For getting the columns with the highest correlation to the target variable you can zip the lists of the features and the correlation values that you get and sort them in descending order with respect to the correlation values.

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  • $\begingroup$ I don't think so! If I don't return that df, the OHE columns are not added back into the dataframe. I tried your approach and now its giving me a KeyError with the names of every column that was OHE. Btw, that for loop is at the beginning of the function! There is another return statement at the bottom of the function that totally overrides the first return statement. $\endgroup$ – Onur Ozbek Aug 11 '19 at 15:25
  • $\begingroup$ @OnurOzbek, that's not how return statements work. The first one encountered will exit the function. $\endgroup$ – Ben Reiniger Aug 11 '19 at 19:20
  • $\begingroup$ @OnurOzbek, as for the KeyErrors, that's probably from the fill_na step. You don't have those columns anymore (and shouldn't need to fill them anyway) after using get_dummies. Finally, 300*mean might be too aggressive. $\endgroup$ – Ben Reiniger Aug 11 '19 at 19:26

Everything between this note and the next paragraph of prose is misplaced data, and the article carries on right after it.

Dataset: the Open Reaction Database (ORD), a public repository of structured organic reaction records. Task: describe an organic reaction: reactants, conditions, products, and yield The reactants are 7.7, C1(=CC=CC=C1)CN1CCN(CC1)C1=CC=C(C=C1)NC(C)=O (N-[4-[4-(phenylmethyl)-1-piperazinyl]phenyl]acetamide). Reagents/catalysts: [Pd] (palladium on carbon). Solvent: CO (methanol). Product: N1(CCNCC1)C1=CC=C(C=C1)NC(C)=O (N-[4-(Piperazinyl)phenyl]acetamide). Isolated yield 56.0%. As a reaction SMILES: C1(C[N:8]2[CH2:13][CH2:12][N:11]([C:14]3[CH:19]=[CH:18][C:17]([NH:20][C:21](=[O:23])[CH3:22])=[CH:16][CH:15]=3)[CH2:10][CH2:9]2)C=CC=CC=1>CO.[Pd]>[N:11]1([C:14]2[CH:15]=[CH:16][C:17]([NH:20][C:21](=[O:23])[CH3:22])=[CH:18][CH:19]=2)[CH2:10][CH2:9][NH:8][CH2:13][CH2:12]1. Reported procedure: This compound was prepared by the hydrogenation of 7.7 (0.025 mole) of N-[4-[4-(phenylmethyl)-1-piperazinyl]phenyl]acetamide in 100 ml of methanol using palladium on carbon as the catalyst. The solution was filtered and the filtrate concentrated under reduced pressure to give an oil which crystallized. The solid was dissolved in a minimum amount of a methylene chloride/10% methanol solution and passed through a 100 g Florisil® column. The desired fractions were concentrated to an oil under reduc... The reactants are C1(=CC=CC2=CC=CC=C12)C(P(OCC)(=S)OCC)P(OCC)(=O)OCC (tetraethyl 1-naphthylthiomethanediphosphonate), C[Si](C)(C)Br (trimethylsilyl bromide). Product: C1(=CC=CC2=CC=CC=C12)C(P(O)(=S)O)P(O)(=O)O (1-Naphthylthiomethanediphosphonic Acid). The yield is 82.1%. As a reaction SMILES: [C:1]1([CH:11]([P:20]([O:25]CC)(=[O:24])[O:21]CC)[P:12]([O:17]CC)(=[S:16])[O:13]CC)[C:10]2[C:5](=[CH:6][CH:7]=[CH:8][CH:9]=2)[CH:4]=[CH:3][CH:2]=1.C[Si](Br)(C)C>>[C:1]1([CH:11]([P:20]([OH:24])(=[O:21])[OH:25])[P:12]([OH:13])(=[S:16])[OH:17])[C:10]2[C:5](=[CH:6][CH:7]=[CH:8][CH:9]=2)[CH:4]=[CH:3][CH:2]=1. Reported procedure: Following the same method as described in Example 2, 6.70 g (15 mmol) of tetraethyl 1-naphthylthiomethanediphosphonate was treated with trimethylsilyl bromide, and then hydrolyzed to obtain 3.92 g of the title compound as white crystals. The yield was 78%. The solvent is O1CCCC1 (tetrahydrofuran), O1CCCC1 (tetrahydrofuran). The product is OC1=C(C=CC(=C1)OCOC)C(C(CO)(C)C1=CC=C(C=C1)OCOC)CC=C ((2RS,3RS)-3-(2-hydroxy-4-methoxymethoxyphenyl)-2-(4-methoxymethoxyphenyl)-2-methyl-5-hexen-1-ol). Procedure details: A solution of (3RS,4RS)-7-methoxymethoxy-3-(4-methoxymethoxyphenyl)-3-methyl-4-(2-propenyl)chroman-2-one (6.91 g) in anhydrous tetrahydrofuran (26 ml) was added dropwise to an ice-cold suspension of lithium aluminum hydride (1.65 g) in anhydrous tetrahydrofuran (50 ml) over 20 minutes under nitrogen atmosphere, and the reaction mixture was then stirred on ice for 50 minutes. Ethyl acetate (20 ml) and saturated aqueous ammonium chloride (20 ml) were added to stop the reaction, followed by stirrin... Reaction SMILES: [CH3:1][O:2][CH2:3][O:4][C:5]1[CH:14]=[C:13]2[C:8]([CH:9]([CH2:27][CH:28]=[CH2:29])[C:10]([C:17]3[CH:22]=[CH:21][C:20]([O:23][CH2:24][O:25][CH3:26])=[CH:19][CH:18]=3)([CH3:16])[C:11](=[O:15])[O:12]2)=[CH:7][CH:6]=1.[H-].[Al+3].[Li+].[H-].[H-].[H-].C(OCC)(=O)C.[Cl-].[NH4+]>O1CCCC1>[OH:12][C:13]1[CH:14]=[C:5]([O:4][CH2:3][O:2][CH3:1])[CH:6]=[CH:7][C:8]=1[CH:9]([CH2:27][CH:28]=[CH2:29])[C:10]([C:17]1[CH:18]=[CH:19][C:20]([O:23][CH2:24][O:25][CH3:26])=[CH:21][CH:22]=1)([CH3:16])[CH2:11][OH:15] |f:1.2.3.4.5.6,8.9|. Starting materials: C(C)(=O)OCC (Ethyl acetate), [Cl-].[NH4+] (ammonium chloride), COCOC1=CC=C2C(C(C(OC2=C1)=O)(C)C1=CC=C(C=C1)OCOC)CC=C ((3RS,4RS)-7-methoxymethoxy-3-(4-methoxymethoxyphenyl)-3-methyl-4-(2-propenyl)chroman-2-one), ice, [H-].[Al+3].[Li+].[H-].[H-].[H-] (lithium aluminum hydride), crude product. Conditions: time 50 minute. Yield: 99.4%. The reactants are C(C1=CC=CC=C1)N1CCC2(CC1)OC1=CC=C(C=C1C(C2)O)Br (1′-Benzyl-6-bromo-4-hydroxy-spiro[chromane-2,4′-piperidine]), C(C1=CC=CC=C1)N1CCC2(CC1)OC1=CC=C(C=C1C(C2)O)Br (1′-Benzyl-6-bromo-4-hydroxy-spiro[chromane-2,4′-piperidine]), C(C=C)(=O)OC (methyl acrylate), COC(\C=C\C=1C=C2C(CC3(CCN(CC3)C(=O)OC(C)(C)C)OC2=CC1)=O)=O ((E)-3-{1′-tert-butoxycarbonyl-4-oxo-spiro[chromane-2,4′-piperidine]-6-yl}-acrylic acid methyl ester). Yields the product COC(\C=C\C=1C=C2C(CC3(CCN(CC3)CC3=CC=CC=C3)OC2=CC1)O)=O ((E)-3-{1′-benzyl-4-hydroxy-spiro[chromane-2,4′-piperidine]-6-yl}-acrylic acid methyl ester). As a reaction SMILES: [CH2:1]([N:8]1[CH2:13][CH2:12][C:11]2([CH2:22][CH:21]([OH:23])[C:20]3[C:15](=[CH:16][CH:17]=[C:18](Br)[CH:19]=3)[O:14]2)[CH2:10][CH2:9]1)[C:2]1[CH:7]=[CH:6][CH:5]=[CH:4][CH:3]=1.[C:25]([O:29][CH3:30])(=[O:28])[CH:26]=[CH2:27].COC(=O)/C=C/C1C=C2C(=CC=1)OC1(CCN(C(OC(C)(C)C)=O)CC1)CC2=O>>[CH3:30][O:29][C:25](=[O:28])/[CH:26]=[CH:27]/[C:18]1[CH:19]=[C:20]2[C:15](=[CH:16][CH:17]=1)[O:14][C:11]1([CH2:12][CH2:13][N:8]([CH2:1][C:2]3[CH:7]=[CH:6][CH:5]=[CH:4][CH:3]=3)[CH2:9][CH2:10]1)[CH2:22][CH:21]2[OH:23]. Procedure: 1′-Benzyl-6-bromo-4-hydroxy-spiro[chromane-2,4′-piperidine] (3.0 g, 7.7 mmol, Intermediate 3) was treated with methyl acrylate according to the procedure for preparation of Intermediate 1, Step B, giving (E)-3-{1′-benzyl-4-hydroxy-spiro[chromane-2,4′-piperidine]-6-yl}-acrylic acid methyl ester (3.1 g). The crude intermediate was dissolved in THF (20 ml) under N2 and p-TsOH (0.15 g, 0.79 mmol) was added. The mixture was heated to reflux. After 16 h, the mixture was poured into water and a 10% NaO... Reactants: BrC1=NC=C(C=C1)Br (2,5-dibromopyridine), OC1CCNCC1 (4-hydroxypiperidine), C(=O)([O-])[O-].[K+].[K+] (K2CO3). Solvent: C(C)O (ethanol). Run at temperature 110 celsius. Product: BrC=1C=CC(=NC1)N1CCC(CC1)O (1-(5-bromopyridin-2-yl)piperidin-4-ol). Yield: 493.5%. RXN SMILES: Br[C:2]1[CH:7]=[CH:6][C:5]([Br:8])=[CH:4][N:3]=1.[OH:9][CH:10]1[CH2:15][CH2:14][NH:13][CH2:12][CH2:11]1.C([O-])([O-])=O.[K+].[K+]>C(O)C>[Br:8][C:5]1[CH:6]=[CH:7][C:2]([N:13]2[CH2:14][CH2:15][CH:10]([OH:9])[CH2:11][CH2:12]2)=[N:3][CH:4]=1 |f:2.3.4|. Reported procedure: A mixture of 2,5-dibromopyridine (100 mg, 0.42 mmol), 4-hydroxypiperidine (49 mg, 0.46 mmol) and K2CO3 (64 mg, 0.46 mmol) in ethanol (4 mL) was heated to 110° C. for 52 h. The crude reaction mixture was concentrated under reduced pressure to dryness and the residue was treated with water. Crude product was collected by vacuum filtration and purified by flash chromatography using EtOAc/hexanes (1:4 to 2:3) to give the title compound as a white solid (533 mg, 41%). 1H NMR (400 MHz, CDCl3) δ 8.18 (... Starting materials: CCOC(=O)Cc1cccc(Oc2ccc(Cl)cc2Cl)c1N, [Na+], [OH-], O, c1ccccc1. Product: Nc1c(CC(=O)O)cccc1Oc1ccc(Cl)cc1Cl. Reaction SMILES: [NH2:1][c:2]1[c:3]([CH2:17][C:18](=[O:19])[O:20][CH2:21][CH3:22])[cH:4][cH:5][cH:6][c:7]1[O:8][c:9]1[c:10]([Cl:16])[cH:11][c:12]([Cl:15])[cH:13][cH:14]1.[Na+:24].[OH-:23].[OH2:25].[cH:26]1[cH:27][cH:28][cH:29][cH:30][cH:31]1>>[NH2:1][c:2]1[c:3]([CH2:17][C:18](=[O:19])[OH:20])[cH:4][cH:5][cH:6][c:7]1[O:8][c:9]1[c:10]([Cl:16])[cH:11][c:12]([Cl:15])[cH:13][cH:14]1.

• $\begingroup$ @BenReiniger That first one is indented within the for loop tho. Why would it exit the function? (Not doubting you. Just confused). $\endgroup$ – Onur Ozbek Aug 12 '19 at 0:19
  • 1
    $\begingroup$ @OnurOzbek: In particular, return is a feature only for functions. For-loops (and other control structures) are unaffected (but have their own sorts of short-circuits, e.g. break, continue, else). For-loops also don't have their own local variables, so in your code the dataframe changes persist past the loop, so just removing that return statement should do what you want. $\endgroup$ – Ben Reiniger Aug 12 '19 at 3:28